The rock world’s loss is the classical domain’s gain. Had things gone differently, Mateusz Kowalski may have earned a living strutting the stages of the world’s stadia and cavernous auditoria, unleashing lightning riffs piped through ear-shattering amplification levels, rather than applying filigree touches to his guitar strings, albeit sometimes at hardly credible high-speed.
The 27-year-old award-winning Polish instrumentalist is in the lineup of the third edition of the international I Am A Guitar festival, which takes place at Tzavta in Tel Aviv, October 24-27. He brings with him the hefty cultural baggage he has made a point of unveiling to the world.
I put it to him that most of us do not naturally think of Poland and the guitar in the same breath. Kowalski concurred and took the incongruity mindset a step further. “I would say that most people don’t even associate the guitar with the world of classical music,” he notes.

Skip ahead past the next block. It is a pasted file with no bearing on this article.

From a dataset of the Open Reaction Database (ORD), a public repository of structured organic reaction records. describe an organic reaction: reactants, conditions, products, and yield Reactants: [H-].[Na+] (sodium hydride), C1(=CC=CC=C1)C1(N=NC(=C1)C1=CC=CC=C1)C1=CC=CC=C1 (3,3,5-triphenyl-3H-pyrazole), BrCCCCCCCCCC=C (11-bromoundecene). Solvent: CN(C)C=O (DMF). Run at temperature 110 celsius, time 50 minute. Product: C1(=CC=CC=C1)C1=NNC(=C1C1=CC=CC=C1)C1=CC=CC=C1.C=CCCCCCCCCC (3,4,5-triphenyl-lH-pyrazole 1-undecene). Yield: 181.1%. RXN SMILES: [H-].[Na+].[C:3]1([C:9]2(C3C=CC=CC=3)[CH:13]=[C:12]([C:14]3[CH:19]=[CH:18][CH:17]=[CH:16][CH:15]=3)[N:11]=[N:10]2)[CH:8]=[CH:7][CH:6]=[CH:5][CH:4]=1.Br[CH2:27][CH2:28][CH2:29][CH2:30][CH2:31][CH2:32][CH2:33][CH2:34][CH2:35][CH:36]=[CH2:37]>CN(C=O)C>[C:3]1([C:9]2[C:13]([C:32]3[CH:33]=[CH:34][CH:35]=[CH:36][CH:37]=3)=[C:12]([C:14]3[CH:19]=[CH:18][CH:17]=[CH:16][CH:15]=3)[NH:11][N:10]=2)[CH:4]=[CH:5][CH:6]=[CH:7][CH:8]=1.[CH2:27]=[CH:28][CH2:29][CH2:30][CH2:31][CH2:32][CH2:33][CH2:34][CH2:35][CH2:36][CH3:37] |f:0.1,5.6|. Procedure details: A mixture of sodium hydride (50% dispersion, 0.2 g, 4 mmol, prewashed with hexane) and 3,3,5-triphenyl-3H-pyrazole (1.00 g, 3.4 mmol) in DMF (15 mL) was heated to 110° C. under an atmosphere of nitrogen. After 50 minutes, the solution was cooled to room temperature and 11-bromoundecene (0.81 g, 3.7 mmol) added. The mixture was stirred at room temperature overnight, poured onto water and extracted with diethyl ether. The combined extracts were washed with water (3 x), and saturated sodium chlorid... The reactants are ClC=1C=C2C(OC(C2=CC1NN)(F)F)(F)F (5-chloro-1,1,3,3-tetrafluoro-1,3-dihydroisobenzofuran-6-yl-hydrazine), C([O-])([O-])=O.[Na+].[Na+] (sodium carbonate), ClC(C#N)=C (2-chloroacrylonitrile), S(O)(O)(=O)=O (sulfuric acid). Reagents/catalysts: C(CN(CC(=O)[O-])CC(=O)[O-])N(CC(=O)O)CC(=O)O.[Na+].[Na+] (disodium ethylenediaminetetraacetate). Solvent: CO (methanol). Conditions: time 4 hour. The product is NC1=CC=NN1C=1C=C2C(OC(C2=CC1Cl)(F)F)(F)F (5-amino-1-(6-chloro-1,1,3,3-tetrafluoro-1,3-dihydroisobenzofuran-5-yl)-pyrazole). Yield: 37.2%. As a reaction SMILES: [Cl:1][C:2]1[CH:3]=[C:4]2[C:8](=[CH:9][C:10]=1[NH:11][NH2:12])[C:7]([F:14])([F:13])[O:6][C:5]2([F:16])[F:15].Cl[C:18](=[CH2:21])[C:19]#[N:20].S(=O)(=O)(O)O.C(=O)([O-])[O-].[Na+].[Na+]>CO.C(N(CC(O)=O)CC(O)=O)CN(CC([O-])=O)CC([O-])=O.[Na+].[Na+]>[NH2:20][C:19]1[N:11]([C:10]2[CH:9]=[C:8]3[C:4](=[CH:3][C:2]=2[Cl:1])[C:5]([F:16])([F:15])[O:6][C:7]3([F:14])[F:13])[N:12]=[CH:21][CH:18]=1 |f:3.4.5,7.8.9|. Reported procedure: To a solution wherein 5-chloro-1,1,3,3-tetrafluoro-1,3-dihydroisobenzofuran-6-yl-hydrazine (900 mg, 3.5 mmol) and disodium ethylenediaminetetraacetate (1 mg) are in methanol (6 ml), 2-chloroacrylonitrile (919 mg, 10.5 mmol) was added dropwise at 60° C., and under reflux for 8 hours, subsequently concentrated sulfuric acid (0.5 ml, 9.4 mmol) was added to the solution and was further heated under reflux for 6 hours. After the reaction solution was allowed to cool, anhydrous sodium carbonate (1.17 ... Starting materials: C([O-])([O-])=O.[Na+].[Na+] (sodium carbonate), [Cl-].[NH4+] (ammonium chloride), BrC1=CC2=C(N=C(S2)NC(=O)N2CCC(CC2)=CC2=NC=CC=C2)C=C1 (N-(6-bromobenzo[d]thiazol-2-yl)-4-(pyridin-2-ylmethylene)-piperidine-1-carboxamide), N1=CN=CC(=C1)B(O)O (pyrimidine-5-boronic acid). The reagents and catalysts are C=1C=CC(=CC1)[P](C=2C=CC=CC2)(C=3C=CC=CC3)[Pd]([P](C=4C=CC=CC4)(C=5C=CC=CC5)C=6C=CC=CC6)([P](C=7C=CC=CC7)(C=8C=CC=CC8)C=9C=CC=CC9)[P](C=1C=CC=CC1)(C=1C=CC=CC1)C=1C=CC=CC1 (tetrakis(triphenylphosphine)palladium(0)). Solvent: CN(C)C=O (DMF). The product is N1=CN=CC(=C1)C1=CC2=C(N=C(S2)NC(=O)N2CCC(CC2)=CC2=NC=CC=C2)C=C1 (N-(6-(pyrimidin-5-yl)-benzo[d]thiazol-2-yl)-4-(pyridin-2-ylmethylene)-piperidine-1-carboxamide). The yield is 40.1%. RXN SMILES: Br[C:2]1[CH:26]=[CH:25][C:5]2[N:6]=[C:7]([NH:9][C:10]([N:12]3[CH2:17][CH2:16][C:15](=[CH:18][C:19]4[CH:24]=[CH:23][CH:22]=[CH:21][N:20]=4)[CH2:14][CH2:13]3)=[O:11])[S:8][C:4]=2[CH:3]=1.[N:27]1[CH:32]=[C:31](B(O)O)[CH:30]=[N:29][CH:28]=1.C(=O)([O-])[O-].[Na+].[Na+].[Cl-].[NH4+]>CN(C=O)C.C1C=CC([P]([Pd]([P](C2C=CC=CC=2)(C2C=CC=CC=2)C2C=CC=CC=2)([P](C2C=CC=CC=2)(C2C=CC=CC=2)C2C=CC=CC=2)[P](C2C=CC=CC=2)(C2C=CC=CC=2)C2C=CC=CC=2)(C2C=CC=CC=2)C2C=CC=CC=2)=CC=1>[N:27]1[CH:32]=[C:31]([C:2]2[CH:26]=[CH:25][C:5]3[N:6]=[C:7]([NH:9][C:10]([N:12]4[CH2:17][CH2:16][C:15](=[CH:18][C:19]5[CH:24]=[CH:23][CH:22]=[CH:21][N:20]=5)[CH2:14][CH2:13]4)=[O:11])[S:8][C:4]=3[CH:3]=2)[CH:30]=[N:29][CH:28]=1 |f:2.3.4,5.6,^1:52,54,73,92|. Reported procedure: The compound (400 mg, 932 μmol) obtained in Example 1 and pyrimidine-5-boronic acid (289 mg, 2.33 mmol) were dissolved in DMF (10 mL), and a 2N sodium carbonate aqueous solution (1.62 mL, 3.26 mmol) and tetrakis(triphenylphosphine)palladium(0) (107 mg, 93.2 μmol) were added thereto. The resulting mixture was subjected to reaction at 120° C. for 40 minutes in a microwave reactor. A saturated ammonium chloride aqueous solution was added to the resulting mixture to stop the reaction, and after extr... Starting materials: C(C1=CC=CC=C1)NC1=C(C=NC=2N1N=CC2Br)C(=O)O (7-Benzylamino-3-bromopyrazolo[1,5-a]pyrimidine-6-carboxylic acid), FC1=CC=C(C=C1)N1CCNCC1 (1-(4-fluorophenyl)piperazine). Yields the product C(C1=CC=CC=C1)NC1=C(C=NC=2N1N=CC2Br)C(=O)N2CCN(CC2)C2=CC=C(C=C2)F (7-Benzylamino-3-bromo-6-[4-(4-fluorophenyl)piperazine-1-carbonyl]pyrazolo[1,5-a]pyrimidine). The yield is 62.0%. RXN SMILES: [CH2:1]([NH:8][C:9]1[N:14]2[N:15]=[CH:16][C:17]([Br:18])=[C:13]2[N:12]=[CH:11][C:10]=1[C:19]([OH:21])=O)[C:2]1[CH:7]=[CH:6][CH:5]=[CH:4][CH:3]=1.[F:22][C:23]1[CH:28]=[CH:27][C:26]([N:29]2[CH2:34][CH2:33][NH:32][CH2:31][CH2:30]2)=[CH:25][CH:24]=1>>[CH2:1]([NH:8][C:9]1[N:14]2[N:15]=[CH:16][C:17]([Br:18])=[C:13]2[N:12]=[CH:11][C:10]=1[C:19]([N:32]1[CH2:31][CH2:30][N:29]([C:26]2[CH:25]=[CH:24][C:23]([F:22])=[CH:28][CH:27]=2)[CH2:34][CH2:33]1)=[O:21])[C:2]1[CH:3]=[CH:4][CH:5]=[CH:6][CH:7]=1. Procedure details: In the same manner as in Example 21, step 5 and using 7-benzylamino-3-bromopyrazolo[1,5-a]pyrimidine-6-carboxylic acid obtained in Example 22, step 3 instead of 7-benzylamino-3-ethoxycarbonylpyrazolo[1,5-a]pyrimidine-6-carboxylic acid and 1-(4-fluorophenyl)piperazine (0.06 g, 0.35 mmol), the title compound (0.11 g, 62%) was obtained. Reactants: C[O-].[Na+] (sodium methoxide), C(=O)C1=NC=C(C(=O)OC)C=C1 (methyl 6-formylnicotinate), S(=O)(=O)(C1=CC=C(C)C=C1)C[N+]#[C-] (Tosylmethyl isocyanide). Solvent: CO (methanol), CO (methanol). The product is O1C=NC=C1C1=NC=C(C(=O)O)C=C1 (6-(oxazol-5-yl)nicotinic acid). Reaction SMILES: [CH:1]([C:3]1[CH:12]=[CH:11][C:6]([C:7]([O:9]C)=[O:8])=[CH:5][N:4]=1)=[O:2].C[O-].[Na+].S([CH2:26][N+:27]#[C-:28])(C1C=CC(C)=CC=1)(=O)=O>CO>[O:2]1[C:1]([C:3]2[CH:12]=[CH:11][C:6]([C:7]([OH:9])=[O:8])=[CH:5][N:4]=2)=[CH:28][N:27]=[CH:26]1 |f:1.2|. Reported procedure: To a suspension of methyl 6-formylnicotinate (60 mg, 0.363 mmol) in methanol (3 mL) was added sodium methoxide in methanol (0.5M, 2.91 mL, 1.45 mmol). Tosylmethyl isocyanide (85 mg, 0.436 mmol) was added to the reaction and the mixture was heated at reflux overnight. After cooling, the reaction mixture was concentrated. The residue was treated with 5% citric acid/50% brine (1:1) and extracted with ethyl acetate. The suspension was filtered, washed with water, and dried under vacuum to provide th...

He is not exactly standing around bemoaning that inaccuracy. He is doing something about righting that gross misconception, with his live and recorded musical efforts. His latest album, Polish Romantic Guitar, features works by Jan Nepomucen Bobrowicz, Felix Horetzky, Stanisław Szczepanowski and Marek Konrad Sokołowski, all 19th-century Polish virtuoso guitarists and composers.
“It is not popular knowledge that these were the Poles who contributed significantly to the fame and popularity of the guitar in its capacity of a virtuoso instrument holding an important place in the art of music.”Mateusz Kowalski
Polish contributions to the guitar
Naturally, there are a couple of scores by Chopin in there, too, with mazurkas transcribed for guitar. “It is not popular knowledge that these were the Poles who contributed significantly to the fame and popularity of the guitar in its capacity of a virtuoso instrument holding an important place in the art of music,” Kowalski points out in the album liner notes.